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[90] when the fraternal spirit shall give way to cold indifference, or collision of interest shall fester into hatred, the bands of political association will not long hold together parties no longer attracted by the magnetism of conciliated interests and kindly sympathies; and far better will it be for the people of the disunited States to part in friendship from each other, than to be held together by constraint. Then will be the time for reverting to the precedents which occurred at the formation and adoption of the Constitution, to form again a more perfect union, by dissolving that which could no longer bind, and to leave the separated parts to be reunited by the law of political gravitation to the centre.

These high authorities in the North made no impression on the Southern people. Southern secession was the bitter fruit of South Carolina nullification.

Nullification did not spring from the slavery question. It originated exclusively from hostility to a protective tariff. In the belief of the people of South Carolina, the tariff laws afforded extravagant and unconstitutional protection to domestic manufactures, greatly to their injury. They were convinced that the high import duties exacted from them enhanced unjustly the price of the articles they consumed, and at the same time depreciated the value of the cotton and other articles which they produced and exported; and that all their losses were so many forced contributions to enrich Northern manufacturers at their expense.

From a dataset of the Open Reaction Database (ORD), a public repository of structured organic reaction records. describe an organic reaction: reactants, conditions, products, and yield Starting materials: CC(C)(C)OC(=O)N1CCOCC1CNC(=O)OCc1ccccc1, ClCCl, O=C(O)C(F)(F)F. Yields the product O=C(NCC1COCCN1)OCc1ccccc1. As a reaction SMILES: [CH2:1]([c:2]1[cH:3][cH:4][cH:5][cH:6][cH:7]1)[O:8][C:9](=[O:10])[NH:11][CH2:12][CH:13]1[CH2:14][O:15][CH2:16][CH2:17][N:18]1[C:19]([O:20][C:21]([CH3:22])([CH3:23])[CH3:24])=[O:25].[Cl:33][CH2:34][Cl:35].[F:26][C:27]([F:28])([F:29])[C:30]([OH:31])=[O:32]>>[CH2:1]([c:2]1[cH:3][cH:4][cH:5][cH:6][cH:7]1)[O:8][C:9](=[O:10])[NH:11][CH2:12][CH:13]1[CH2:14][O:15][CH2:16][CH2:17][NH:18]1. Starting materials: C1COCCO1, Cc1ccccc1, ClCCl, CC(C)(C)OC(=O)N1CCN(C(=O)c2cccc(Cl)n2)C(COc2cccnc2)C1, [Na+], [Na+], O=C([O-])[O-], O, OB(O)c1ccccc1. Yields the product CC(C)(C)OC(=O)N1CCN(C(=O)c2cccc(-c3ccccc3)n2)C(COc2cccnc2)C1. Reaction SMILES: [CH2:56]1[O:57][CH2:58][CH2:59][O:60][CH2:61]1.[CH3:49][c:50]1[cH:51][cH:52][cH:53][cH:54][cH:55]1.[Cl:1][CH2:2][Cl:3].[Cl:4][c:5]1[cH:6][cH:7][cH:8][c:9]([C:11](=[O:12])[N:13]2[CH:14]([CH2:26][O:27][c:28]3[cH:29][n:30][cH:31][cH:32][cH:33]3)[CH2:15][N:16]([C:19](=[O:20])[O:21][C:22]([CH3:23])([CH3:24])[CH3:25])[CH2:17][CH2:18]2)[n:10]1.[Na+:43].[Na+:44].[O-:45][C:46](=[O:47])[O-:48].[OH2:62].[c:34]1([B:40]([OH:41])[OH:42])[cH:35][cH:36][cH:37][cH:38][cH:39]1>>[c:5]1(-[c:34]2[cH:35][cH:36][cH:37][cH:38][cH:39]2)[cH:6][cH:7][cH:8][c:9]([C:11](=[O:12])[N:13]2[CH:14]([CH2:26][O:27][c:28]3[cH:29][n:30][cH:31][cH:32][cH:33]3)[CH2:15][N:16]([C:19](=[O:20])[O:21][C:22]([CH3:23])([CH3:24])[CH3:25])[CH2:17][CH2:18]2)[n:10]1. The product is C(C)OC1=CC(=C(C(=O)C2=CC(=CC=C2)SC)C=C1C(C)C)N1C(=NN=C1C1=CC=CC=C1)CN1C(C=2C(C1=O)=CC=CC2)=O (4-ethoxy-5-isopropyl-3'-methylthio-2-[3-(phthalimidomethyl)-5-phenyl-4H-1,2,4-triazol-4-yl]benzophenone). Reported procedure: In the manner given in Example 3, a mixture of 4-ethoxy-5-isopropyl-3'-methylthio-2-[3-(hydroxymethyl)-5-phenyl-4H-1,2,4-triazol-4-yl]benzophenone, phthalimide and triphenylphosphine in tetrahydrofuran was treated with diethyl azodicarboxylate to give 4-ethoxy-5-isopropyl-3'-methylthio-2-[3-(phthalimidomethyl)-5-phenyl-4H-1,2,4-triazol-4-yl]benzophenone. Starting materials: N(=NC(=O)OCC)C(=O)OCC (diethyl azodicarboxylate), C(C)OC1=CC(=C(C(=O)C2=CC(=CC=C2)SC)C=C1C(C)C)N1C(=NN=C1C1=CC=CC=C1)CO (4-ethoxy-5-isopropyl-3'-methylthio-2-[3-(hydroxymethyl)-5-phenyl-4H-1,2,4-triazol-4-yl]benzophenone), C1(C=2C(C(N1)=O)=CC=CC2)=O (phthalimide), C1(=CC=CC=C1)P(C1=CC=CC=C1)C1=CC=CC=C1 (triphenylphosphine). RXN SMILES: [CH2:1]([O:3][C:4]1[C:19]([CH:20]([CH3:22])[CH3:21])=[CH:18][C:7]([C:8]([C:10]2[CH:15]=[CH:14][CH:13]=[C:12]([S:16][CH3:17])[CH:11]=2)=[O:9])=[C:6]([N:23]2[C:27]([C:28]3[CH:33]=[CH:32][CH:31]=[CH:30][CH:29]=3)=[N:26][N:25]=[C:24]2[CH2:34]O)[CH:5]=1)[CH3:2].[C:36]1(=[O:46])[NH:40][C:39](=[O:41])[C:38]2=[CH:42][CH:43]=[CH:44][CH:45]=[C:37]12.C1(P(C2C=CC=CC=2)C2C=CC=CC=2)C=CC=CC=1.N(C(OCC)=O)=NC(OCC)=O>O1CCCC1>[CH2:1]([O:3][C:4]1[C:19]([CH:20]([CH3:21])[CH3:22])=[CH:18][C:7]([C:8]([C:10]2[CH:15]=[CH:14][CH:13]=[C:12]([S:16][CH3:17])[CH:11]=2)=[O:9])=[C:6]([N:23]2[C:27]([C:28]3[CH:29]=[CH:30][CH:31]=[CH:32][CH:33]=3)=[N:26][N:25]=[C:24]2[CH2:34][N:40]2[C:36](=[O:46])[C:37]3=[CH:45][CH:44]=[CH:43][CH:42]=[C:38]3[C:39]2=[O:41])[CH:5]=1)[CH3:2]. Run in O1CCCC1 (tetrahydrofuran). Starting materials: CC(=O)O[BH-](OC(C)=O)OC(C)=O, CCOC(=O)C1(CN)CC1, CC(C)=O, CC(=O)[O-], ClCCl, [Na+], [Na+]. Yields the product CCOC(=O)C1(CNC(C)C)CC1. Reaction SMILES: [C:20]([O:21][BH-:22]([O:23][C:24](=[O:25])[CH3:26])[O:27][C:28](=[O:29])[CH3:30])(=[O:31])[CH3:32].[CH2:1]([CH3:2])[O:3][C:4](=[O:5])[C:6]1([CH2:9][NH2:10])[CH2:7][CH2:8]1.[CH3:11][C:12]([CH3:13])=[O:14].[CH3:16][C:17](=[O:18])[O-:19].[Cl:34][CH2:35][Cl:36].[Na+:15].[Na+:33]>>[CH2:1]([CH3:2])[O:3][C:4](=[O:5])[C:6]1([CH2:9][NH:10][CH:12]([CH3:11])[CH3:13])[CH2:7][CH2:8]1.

In this belief the people of the State were nearly unanimous; but they were almost equally divided as to whether nullification was an appropriate and constitutional remedy. Nullification assumes that each State has the rightful power to absolve itself from obedience to any particular law of Congress which it may deem oppressive, and to resist its execution by force; and yet in regard to all other laws to remain a constituent member of the Union. Thus in each State, though still under the same General Government, a different code might be in force, varying with every degree of latitude. This would produce ‘confusion worse confounded.’ Even secession can be sustained by much more plausible arguments than such a paradox.

Mr. John C. Calhoun was the acknowledged leader of the

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